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Kariganeso 07c4561.jpg
Caryopteris divaricata
Scientific classification
Kingdom: Plantae
(unranked): Angiosperms
(unranked): Eudicots
(unranked): Asterids
Order: Lamiales
Family: Lamiaceae
Genus: Caryopteris

See text

Caryopteris (bluebeard; Chinese: 莸属 you shu) is a genus of 16 species of flowering plants in the family Lamiaceae (formerly often placed in the family Verbenaceae), native to eastern and southern Asia.[1][2][3][4]

They are herbaceous plants or small shrubs growing to 1–4 m tall. The leaves are opposite, simple ovate to lanceolate, with an entire or crenate margin; they are often aromatic. The blue or white flowers are pollinated by butterflies and bumblebees. The fruit is a four-valved capsule containing four seeds.[2][3][4]



Cultivation and uses[edit]

Though several Caryopteris species are grown in botanical gardens, as ornamental plants the species have largely been superseded in gardens by the hybrid Caryopteris × clandonensis (C. incana × C. mongholica). The accidental cross that produced it occurred in the garden of Arthur Simmonds at Clandon, near Guildford, Surrey.[5] In 1930, wishing to propagate C. mongholica, he gathered seeds from a plant that was growing near C. mastacanthus. When the seedlings eventually flowered in their second year, hybrids appeared. The final selection, however, was made of a self-sown volunteer that appeared under C. mastacanthus, and eventually smothered it. It began winning Royal Horticultural Society medals in 1933.[6][7] This small, deciduous, aromatic shrub has grey-green leaves and produces masses of blue flowers in late summer.[8] There are several cultivars with flowers in shades of blue or white, including 'Blue Mist', 'Heavenly Blue', 'Longwood Blue', 'Dark Knight', 'Summer Sorbet' and 'Pershore'.

The cultivars 'Arthur Simmonds',[9] 'First Choice'[10] and 'Worcester Gold'[11] have gained the Royal Horticultural Society's Award of Garden Merit.

C. × clandonensis, an unusual plant in American gardens in the 1960s,[12] has become more familiar there, especially in xeriscaping.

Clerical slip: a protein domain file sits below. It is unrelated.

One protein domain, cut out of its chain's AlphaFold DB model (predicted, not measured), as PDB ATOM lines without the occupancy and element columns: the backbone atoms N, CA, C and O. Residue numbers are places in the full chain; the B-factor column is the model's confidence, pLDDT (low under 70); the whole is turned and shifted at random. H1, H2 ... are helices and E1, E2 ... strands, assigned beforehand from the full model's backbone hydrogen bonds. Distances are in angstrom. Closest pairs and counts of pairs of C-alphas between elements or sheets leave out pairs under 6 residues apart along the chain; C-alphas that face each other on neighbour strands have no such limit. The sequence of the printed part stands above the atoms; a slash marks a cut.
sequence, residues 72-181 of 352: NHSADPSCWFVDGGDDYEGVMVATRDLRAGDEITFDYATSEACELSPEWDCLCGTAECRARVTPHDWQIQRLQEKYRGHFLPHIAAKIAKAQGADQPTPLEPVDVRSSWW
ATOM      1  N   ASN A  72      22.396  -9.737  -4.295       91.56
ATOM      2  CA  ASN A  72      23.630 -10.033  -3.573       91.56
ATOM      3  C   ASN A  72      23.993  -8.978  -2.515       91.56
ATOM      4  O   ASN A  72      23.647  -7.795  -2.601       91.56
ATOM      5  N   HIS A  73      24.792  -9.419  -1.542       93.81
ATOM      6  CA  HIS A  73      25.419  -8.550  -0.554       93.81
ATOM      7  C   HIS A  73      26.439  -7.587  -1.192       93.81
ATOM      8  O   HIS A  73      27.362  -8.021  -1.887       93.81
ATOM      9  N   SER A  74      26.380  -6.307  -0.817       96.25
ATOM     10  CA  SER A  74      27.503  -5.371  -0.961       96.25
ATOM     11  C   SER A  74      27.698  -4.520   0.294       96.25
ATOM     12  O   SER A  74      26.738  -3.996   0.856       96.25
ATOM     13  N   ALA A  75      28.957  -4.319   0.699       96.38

Like Buddleja, the woody stems can die back in the winter, particularly in colder climates and on heavy soils. They prefer well-drained, sandy soil in full sun, but does not need especially rich soil or constant moisture.

Leaves and herbaceous stems have a terpene aroma like eucalyptus, especially when lightly bruised.


  1. ^ Germplasm Resources Information Network: Caryopteris
  2. ^ a b c Flora of China: Caryopteris
  3. ^ a b c Flora of Pakistan: Caryopteris
  4. ^ a b Huxley, A., ed. (1992). New RHS Dictionary of Gardening. Macmillan ISBN 0-333-47494-5.
  5. ^ David S. MacKenzie, Perennial Ground Covers, s.v. "Caryopteris × clandonensis 'Arthur Simmonds'".
  6. ^ Coats (1964) 1992.
  7. ^ "The genus is usually represented by Caryopteris × clandonensis, which has superseded all the original species". Alice M. Coats, Garden Shrubs and Their Histories (1964) 1992, s.v. "Caryopteris".
  8. ^ RHS A-Z encyclopedia of garden plants. United Kingdom: Dorling Kindersley. 2008. p. 1136. ISBN 1405332964. 
  9. ^ "RHS Plant Selector - Caryopteris × clandonensis 'Arthur Simmonds'". Retrieved 13 June 2013. 
  10. ^ "RHS Plant Selector - Caryopteris × clandonensis 'First Choice'". Retrieved 13 June 2013. 
  11. ^ "RHS Plant Selector - Caryopteris × clandonensis 'Worcester Gold'". Retrieved 13 June 2013. 
  12. ^ Wayside Gardens introduced "blue Mist" in the 1950s: "several years ago" in Popular Gardening and Living Outdoors, 7 (1956:15).